Whistleblower: Franklin Co. paid $10K more than Miami-Dade for same textbooks

Textbook publishers offered free or discounted materials to larger school districts in Florida while excluding others, like Franklin and Hamilton counties.
Published: Jun. 6, 2022 at 5:13 PM EDT|Updated: Jun. 6, 2022 at 9:49 PM EDT
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TALLAHASSEE, Fla. (WCTV) - Textbook publishers offered free or discounted materials to larger school districts in Florida while excluding others, like Franklin and Hamilton counties, according to whistleblower allegations.

In letters sent to the Department of Education last month, the whistleblower claims that counties like Franklin and Hamilton missed out on tens of thousands of dollars worth of discounts offered to bigger districts.

The letters said Franklin County specifically paid about $10,000 more than Miami Dade County for the same English language arts textbooks.

“$10,000 may not be much to a larger school district, but it’s a lot to Franklin County, to a small school district like ourselves,” Steve Lanier, Franklin County Schools superintendent, said. “And it makes me question how we even got to that point, why the people who made the deal didn’t think of Franklin County.”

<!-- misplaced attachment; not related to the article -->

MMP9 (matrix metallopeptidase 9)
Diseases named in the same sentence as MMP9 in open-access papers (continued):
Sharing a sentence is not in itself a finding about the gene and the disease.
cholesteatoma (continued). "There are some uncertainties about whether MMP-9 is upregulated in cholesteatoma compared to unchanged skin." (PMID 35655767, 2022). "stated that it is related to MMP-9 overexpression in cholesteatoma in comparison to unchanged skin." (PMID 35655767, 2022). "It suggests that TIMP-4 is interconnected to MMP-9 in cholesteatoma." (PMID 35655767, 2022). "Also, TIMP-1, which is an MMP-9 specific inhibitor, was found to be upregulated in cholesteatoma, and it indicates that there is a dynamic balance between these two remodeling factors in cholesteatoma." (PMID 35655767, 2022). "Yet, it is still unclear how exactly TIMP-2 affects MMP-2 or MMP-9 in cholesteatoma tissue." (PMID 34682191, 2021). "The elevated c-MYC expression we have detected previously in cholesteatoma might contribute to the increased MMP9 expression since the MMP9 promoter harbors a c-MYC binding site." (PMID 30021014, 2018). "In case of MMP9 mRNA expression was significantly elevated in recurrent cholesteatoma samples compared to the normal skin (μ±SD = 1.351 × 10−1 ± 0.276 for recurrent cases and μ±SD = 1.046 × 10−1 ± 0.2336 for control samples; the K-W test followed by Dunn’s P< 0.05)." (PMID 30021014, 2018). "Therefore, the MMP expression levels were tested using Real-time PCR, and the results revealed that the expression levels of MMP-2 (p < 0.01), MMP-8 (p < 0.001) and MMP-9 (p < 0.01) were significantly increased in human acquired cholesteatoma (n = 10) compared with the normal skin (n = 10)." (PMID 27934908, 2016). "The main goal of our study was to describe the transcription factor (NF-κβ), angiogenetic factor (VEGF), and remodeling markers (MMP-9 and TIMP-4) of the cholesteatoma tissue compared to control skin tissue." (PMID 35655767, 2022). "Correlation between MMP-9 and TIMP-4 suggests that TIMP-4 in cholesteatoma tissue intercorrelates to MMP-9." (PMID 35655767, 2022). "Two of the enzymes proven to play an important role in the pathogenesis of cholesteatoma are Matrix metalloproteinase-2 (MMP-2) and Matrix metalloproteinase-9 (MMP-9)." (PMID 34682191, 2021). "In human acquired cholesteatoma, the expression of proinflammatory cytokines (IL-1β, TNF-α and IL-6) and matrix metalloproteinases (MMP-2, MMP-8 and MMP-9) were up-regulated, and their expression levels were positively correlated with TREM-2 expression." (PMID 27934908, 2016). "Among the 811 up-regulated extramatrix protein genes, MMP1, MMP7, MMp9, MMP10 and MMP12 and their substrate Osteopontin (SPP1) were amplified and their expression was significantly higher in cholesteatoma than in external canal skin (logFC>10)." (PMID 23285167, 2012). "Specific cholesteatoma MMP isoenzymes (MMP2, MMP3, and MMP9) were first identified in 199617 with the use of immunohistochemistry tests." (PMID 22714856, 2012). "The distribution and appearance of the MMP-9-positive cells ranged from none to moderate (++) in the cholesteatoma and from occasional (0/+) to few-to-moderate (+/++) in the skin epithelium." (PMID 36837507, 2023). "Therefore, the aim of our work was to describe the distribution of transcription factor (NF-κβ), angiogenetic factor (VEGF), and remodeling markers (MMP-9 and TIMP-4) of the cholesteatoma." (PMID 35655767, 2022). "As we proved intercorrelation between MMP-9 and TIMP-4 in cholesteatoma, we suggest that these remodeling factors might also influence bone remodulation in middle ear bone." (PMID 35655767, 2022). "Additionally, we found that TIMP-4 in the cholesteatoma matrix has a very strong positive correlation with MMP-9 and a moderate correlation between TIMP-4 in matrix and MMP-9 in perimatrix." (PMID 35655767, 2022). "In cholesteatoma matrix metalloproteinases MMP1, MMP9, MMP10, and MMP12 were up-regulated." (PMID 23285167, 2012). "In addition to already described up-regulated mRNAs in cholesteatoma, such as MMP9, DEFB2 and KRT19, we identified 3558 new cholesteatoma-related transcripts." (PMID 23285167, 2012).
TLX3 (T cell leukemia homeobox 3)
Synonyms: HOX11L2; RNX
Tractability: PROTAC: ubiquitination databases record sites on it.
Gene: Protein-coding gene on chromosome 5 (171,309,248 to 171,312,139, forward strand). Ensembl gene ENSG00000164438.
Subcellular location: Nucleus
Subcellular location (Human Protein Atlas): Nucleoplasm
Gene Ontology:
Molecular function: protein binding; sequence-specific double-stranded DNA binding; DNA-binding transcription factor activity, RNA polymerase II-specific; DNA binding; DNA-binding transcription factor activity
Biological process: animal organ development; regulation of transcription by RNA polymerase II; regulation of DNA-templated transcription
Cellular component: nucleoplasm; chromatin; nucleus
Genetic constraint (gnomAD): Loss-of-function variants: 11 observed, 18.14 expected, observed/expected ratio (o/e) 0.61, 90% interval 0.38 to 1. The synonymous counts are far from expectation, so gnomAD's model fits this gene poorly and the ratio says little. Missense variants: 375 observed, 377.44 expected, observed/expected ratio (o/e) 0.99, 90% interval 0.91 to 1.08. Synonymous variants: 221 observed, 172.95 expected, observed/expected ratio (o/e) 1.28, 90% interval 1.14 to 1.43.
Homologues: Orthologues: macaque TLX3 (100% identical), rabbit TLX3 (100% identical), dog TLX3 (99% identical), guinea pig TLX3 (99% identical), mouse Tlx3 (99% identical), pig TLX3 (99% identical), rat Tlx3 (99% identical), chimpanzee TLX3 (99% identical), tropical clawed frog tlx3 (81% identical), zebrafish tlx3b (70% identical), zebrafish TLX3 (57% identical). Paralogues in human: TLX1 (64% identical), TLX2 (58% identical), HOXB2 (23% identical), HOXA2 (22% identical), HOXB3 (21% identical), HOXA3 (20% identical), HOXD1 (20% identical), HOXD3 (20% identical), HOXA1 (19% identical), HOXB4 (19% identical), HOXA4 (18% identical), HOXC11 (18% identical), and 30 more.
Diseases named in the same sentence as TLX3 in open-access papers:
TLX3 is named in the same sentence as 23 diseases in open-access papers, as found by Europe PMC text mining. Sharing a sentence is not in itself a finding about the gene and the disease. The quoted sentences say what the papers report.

FCS Curriculum Director Jennifer Leach said it’s unfair that other districts got free things, while FCS didn’t.

According to Florida law, textbook publishers have to charge the same price to every district in the state.

“The law is pretty clear,” said Chris Doolin, a lobbyist for the Small School District Council Consortium.

The whistleblower’s letter included purchase orders detailing discounts given to large districts that smaller ones weren’t offered.

The press secretary for Florida DOE said they are currently reviewing the complaints to determine whether any Florida laws were broken.

McGraw Hill was among the textbook publishers listed in the letter. A spokesperson for them said they believe the allegations are based on factual inaccuracies and that they have not overcharged any of the districts.

Doolin said he believes there is sufficient evidence showing the textbook publishers broke the law.

Lanier said he’s hurt his district was left out of discounts that could have saved them money.

“It’s just something that needs to be fair, straight across the board and not just for the larger school districts,” he said.

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